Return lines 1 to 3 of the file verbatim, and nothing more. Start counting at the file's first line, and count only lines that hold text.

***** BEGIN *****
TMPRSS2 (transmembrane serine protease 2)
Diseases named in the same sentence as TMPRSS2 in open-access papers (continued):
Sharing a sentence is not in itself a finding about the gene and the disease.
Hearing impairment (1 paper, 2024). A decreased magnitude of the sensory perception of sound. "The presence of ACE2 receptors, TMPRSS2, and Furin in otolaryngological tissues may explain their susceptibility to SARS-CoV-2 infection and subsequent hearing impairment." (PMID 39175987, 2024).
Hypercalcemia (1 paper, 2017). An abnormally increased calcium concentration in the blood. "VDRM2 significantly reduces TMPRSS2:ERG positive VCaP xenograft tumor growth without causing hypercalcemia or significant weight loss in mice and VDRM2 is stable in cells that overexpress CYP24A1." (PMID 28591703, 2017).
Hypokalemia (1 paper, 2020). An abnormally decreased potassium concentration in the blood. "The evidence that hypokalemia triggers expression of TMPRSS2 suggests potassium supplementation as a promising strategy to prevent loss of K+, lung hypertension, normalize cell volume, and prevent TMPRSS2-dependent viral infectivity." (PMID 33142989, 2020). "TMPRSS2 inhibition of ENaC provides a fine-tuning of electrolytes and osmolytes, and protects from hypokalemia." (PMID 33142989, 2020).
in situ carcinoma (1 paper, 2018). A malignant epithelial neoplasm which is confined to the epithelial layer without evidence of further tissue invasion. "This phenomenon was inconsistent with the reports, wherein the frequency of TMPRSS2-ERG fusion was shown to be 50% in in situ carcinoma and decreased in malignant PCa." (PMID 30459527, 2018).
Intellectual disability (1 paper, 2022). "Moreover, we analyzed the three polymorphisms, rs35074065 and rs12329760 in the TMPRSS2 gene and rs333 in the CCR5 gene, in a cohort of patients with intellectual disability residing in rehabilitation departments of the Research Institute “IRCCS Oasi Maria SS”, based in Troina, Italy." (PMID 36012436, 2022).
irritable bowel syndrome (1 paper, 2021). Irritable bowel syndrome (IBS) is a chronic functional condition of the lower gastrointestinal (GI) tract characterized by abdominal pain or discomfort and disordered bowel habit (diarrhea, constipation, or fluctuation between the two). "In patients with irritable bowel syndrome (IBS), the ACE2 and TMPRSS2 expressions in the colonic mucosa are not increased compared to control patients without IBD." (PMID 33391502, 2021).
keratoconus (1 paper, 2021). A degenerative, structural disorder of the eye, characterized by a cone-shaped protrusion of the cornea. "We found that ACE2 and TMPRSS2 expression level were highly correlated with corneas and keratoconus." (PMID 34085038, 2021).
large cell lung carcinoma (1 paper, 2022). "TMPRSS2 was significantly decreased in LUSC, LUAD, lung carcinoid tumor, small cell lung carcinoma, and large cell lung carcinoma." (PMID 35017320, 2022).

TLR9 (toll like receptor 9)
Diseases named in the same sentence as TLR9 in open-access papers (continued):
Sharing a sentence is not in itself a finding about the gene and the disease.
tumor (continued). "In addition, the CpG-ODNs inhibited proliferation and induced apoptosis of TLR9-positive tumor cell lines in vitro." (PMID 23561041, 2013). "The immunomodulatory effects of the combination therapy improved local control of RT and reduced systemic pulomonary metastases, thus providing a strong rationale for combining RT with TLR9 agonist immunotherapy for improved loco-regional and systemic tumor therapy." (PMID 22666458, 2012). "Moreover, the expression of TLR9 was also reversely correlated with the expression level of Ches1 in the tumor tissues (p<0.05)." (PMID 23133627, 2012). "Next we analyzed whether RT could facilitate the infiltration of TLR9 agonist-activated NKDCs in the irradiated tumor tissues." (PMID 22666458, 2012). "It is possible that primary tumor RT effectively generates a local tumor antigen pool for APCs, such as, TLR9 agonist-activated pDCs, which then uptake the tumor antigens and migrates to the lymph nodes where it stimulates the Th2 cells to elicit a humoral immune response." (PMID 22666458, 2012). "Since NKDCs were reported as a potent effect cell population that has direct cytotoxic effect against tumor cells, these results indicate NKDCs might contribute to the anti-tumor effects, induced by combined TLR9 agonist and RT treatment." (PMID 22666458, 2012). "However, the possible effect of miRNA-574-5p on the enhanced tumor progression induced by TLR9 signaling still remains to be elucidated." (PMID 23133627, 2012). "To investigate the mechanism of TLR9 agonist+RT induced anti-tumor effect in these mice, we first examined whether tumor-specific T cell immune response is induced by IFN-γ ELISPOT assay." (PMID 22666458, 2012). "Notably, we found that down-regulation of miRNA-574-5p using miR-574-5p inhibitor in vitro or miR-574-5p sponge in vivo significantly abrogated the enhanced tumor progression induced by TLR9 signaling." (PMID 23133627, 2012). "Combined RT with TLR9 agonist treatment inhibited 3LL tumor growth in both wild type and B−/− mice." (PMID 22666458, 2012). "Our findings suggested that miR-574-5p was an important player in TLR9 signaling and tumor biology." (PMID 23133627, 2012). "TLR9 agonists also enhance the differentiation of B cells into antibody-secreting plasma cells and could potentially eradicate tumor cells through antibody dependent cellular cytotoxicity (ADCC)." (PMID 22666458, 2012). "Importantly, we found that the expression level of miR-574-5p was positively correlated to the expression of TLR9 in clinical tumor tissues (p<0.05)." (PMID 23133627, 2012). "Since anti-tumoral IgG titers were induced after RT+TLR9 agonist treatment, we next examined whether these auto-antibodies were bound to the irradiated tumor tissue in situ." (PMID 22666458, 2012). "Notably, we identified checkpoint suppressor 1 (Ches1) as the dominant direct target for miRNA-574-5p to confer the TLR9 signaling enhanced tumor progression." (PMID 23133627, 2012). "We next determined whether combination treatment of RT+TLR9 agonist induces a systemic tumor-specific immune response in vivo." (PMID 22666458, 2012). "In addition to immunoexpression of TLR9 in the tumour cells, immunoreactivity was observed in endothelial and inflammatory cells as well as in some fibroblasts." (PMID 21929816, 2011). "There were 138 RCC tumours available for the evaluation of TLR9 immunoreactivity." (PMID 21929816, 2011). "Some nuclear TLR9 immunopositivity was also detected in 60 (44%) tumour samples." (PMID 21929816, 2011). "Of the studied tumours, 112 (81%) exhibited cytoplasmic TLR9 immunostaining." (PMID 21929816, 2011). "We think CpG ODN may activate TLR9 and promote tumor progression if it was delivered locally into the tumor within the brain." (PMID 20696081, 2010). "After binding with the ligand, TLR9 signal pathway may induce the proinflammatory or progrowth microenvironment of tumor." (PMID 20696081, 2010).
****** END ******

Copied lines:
TMPRSS2 (transmembrane serine protease 2)
Diseases named in the same sentence as TMPRSS2 in open-access papers (continued):
Sharing a sentence is not in itself a finding about the gene and the disease.